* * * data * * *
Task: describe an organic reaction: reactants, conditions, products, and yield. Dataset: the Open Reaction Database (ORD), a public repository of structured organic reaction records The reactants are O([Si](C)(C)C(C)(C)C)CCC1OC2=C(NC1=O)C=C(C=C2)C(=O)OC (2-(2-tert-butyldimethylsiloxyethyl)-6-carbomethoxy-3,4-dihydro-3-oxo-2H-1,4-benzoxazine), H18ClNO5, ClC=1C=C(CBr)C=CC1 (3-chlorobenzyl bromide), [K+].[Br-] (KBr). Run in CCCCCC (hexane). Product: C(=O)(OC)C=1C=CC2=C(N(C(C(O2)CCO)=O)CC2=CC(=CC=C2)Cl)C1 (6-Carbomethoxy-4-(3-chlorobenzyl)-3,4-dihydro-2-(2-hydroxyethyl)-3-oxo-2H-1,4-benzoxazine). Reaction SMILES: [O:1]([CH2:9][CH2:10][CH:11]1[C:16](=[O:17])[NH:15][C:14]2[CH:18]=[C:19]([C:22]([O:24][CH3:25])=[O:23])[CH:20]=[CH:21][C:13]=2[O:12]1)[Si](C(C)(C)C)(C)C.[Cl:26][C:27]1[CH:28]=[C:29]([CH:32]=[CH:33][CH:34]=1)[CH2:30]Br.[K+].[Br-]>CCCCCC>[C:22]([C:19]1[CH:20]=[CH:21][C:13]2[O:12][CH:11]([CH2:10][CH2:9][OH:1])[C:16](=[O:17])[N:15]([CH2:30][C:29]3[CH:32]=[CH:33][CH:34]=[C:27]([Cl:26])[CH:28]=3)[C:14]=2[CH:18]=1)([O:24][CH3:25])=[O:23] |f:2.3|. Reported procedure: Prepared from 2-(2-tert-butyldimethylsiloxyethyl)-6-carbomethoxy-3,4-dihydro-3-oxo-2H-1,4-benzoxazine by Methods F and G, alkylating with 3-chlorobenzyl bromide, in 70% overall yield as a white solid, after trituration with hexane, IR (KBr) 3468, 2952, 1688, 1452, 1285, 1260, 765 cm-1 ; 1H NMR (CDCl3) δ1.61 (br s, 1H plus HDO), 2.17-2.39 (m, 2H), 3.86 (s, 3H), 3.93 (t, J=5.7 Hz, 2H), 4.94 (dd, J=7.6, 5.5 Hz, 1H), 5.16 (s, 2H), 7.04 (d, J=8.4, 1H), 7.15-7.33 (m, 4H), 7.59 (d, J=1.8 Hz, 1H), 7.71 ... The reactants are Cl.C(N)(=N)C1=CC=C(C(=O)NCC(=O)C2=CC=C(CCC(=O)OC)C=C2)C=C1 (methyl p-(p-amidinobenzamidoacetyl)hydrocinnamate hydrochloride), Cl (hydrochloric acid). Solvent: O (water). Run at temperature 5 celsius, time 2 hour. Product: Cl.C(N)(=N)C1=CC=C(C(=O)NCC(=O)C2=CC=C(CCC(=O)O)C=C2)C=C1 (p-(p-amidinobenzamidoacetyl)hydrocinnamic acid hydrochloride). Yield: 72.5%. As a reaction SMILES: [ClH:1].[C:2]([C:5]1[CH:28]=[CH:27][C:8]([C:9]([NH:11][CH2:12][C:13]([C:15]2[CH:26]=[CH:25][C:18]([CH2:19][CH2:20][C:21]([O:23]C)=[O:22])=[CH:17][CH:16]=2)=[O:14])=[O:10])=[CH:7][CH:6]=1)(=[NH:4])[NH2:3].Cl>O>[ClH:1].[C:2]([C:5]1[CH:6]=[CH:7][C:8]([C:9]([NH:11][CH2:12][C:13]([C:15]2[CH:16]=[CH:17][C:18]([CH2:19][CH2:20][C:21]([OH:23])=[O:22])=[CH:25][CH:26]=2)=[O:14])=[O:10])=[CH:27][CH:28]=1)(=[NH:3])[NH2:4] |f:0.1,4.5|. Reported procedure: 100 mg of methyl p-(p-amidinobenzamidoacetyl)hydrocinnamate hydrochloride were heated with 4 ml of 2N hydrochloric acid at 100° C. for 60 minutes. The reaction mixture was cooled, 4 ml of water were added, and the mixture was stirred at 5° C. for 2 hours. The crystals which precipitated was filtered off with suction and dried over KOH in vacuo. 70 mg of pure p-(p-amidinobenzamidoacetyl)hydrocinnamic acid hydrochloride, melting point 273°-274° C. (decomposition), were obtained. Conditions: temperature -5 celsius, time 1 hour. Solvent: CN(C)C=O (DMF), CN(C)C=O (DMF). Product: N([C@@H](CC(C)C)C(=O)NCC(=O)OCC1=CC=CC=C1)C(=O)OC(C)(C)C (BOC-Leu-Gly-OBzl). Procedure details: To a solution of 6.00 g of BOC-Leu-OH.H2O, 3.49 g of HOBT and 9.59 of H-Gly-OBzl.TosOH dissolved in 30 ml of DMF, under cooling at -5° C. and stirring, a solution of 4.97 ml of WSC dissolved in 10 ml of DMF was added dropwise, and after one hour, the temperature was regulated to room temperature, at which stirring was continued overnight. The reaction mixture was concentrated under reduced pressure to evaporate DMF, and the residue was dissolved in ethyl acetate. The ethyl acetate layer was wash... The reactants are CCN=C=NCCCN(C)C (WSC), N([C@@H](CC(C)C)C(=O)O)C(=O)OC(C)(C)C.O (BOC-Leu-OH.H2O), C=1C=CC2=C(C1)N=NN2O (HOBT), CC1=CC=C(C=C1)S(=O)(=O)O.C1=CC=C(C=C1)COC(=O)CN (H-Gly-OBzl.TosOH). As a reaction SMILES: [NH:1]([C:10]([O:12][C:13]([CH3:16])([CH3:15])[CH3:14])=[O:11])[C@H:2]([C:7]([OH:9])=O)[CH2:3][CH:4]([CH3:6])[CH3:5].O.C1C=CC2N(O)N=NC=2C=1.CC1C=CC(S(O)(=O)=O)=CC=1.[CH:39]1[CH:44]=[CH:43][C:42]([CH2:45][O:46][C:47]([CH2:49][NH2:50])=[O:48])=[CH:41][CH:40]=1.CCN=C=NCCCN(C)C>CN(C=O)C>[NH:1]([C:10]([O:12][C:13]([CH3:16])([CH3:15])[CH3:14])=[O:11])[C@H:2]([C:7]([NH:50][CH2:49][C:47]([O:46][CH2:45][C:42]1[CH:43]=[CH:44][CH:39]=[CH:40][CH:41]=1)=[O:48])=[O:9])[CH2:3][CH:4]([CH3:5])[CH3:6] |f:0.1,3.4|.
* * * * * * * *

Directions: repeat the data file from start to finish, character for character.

Task: describe an organic reaction: reactants, conditions, products, and yield. Dataset: the Open Reaction Database (ORD), a public repository of structured organic reaction records The reactants are O([Si](C)(C)C(C)(C)C)CCC1OC2=C(NC1=O)C=C(C=C2)C(=O)OC (2-(2-tert-butyldimethylsiloxyethyl)-6-carbomethoxy-3,4-dihydro-3-oxo-2H-1,4-benzoxazine), H18ClNO5, ClC=1C=C(CBr)C=CC1 (3-chlorobenzyl bromide), [K+].[Br-] (KBr). Run in CCCCCC (hexane). Product: C(=O)(OC)C=1C=CC2=C(N(C(C(O2)CCO)=O)CC2=CC(=CC=C2)Cl)C1 (6-Carbomethoxy-4-(3-chlorobenzyl)-3,4-dihydro-2-(2-hydroxyethyl)-3-oxo-2H-1,4-benzoxazine). Reaction SMILES: [O:1]([CH2:9][CH2:10][CH:11]1[C:16](=[O:17])[NH:15][C:14]2[CH:18]=[C:19]([C:22]([O:24][CH3:25])=[O:23])[CH:20]=[CH:21][C:13]=2[O:12]1)[Si](C(C)(C)C)(C)C.[Cl:26][C:27]1[CH:28]=[C:29]([CH:32]=[CH:33][CH:34]=1)[CH2:30]Br.[K+].[Br-]>CCCCCC>[C:22]([C:19]1[CH:20]=[CH:21][C:13]2[O:12][CH:11]([CH2:10][CH2:9][OH:1])[C:16](=[O:17])[N:15]([CH2:30][C:29]3[CH:32]=[CH:33][CH:34]=[C:27]([Cl:26])[CH:28]=3)[C:14]=2[CH:18]=1)([O:24][CH3:25])=[O:23] |f:2.3|. Reported procedure: Prepared from 2-(2-tert-butyldimethylsiloxyethyl)-6-carbomethoxy-3,4-dihydro-3-oxo-2H-1,4-benzoxazine by Methods F and G, alkylating with 3-chlorobenzyl bromide, in 70% overall yield as a white solid, after trituration with hexane, IR (KBr) 3468, 2952, 1688, 1452, 1285, 1260, 765 cm-1 ; 1H NMR (CDCl3) δ1.61 (br s, 1H plus HDO), 2.17-2.39 (m, 2H), 3.86 (s, 3H), 3.93 (t, J=5.7 Hz, 2H), 4.94 (dd, J=7.6, 5.5 Hz, 1H), 5.16 (s, 2H), 7.04 (d, J=8.4, 1H), 7.15-7.33 (m, 4H), 7.59 (d, J=1.8 Hz, 1H), 7.71 ... The reactants are Cl.C(N)(=N)C1=CC=C(C(=O)NCC(=O)C2=CC=C(CCC(=O)OC)C=C2)C=C1 (methyl p-(p-amidinobenzamidoacetyl)hydrocinnamate hydrochloride), Cl (hydrochloric acid). Solvent: O (water). Run at temperature 5 celsius, time 2 hour. Product: Cl.C(N)(=N)C1=CC=C(C(=O)NCC(=O)C2=CC=C(CCC(=O)O)C=C2)C=C1 (p-(p-amidinobenzamidoacetyl)hydrocinnamic acid hydrochloride). Yield: 72.5%. As a reaction SMILES: [ClH:1].[C:2]([C:5]1[CH:28]=[CH:27][C:8]([C:9]([NH:11][CH2:12][C:13]([C:15]2[CH:26]=[CH:25][C:18]([CH2:19][CH2:20][C:21]([O:23]C)=[O:22])=[CH:17][CH:16]=2)=[O:14])=[O:10])=[CH:7][CH:6]=1)(=[NH:4])[NH2:3].Cl>O>[ClH:1].[C:2]([C:5]1[CH:6]=[CH:7][C:8]([C:9]([NH:11][CH2:12][C:13]([C:15]2[CH:16]=[CH:17][C:18]([CH2:19][CH2:20][C:21]([OH:23])=[O:22])=[CH:25][CH:26]=2)=[O:14])=[O:10])=[CH:27][CH:28]=1)(=[NH:3])[NH2:4] |f:0.1,4.5|. Reported procedure: 100 mg of methyl p-(p-amidinobenzamidoacetyl)hydrocinnamate hydrochloride were heated with 4 ml of 2N hydrochloric acid at 100° C. for 60 minutes. The reaction mixture was cooled, 4 ml of water were added, and the mixture was stirred at 5° C. for 2 hours. The crystals which precipitated was filtered off with suction and dried over KOH in vacuo. 70 mg of pure p-(p-amidinobenzamidoacetyl)hydrocinnamic acid hydrochloride, melting point 273°-274° C. (decomposition), were obtained. Conditions: temperature -5 celsius, time 1 hour. Solvent: CN(C)C=O (DMF), CN(C)C=O (DMF). Product: N([C@@H](CC(C)C)C(=O)NCC(=O)OCC1=CC=CC=C1)C(=O)OC(C)(C)C (BOC-Leu-Gly-OBzl). Procedure details: To a solution of 6.00 g of BOC-Leu-OH.H2O, 3.49 g of HOBT and 9.59 of H-Gly-OBzl.TosOH dissolved in 30 ml of DMF, under cooling at -5° C. and stirring, a solution of 4.97 ml of WSC dissolved in 10 ml of DMF was added dropwise, and after one hour, the temperature was regulated to room temperature, at which stirring was continued overnight. The reaction mixture was concentrated under reduced pressure to evaporate DMF, and the residue was dissolved in ethyl acetate. The ethyl acetate layer was wash... The reactants are CCN=C=NCCCN(C)C (WSC), N([C@@H](CC(C)C)C(=O)O)C(=O)OC(C)(C)C.O (BOC-Leu-OH.H2O), C=1C=CC2=C(C1)N=NN2O (HOBT), CC1=CC=C(C=C1)S(=O)(=O)O.C1=CC=C(C=C1)COC(=O)CN (H-Gly-OBzl.TosOH). As a reaction SMILES: [NH:1]([C:10]([O:12][C:13]([CH3:16])([CH3:15])[CH3:14])=[O:11])[C@H:2]([C:7]([OH:9])=O)[CH2:3][CH:4]([CH3:6])[CH3:5].O.C1C=CC2N(O)N=NC=2C=1.CC1C=CC(S(O)(=O)=O)=CC=1.[CH:39]1[CH:44]=[CH:43][C:42]([CH2:45][O:46][C:47]([CH2:49][NH2:50])=[O:48])=[CH:41][CH:40]=1.CCN=C=NCCCN(C)C>CN(C=O)C>[NH:1]([C:10]([O:12][C:13]([CH3:16])([CH3:15])[CH3:14])=[O:11])[C@H:2]([C:7]([NH:50][CH2:49][C:47]([O:46][CH2:45][C:42]1[CH:43]=[CH:44][CH:39]=[CH:40][CH:41]=1)=[O:48])=[O:9])[CH2:3][CH:4]([CH3:5])[CH3:6] |f:0.1,3.4|.